ADDIS ABABA, Ethiopia — Meles Zenawi, Ethiopia’s longtime ruler and a major U.S. counter-terrorism ally who is credited with economic gains but blamed for human rights abuses, died of an undisclosed illness after not being seen in his East African country for weeks, Ethiopian authorities said Tuesday. He was 57.

Meles died in a Belgian hospital Monday just before midnight after contracting an infection, authorities said.

Hailemariam Desalegn, who was appointed deputy prime minister and minister of foreign affairs in 2010, became acting prime minister and will be sworn in as prime minister after an emergency meeting of parliament, said Bereket Simon, the communications minister. Parliament is controlled by Meles’ ruling party and governing coalition, ensuring Hailemariam will be approved. No new elections will be held, Bereket said.

The death is not likely to have an impact on the strong U.S. diplomatic and military relations with Ethiopia, given the hand-picked nature of the transition of power.

A European Union spokesman said Meles died in Brussels. He was expected to return to Ethiopia but a sudden complication reversed what had been a good recovery, Bereket said.

State TV on Tuesday showed pictures of Meles as classical music played in the background. Simon called the death shocking and devastating and the country’s council of ministers declared a national day of mourning.

On Tuesday afternoon in Belgium, an Associated Press television crew saw a car containing a casket being driven from Saint Luc Hospital in Brussels. After stopping to pick up personnel at the Ethiopian Embassy, the car drove to a private airfield where an Ethiopian plane waited on the tarmac. Meles’ body was expected in Ethiopia on Tuesday.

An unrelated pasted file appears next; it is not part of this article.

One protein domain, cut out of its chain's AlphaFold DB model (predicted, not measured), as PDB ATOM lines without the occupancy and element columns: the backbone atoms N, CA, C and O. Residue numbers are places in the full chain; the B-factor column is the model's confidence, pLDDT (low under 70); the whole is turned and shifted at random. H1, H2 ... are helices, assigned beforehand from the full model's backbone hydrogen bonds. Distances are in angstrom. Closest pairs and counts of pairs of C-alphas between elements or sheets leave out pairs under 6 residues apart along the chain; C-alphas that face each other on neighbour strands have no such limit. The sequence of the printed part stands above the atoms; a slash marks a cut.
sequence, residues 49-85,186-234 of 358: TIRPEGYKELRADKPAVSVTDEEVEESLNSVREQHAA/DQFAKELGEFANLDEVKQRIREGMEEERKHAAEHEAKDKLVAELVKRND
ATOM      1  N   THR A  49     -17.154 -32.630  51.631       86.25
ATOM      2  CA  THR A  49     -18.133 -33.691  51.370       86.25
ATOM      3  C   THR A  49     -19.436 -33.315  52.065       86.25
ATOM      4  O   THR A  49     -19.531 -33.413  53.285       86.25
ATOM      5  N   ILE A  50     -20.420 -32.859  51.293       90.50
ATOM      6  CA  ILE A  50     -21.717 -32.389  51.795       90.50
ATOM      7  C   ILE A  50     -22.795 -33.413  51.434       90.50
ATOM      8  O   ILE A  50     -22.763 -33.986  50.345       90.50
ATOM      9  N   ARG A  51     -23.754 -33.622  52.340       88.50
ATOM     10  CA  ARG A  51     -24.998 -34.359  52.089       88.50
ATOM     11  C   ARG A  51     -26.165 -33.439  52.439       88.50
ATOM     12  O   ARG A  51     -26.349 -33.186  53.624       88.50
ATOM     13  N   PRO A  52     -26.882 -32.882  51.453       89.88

Opponents of Meles accuse him of killing and jailing opposition members and of rigging elections. Ethiopia’s Somalia community in particular has suffered under Meles, who won his last election in 2010 with a reported 99 percent of the vote.

Reaffirming the U.S. commitment to Ethiopia, President Barack Obama said Meles deserved recognition for his contributions to his country’s development, including “his unyielding commitment to Ethiopia’s poor.” But Obama also encouraged Ethiopia to enhance its support for democracy and human rights.

Born on May 8, 1955, Meles became president in 1991 after helping to oust Mengistu Haile Mariam’s Communist military junta, which was responsible for hundreds of thousands of Ethiopian deaths. Meles became prime minister in 1995, a position that is both the head of the federal government and armed forces.

The U.S. has long viewed Meles as a strong security partner and has given hundreds of millions of dollars in aid over the years. U.S. military drones that patrol East Africa – especially over Somalia – are stationed in Ethiopia. The U.S. goal for Somalia – a stable government free of radical Islamists – is in line with Ethiopia’s hopes.

Though a U.S. ally, Ethiopia has long been criticized by human rights groups for the government’s strict control, and Meles’ legacy is likely to be mixed: positive on the economic development side and negative on the human rights side.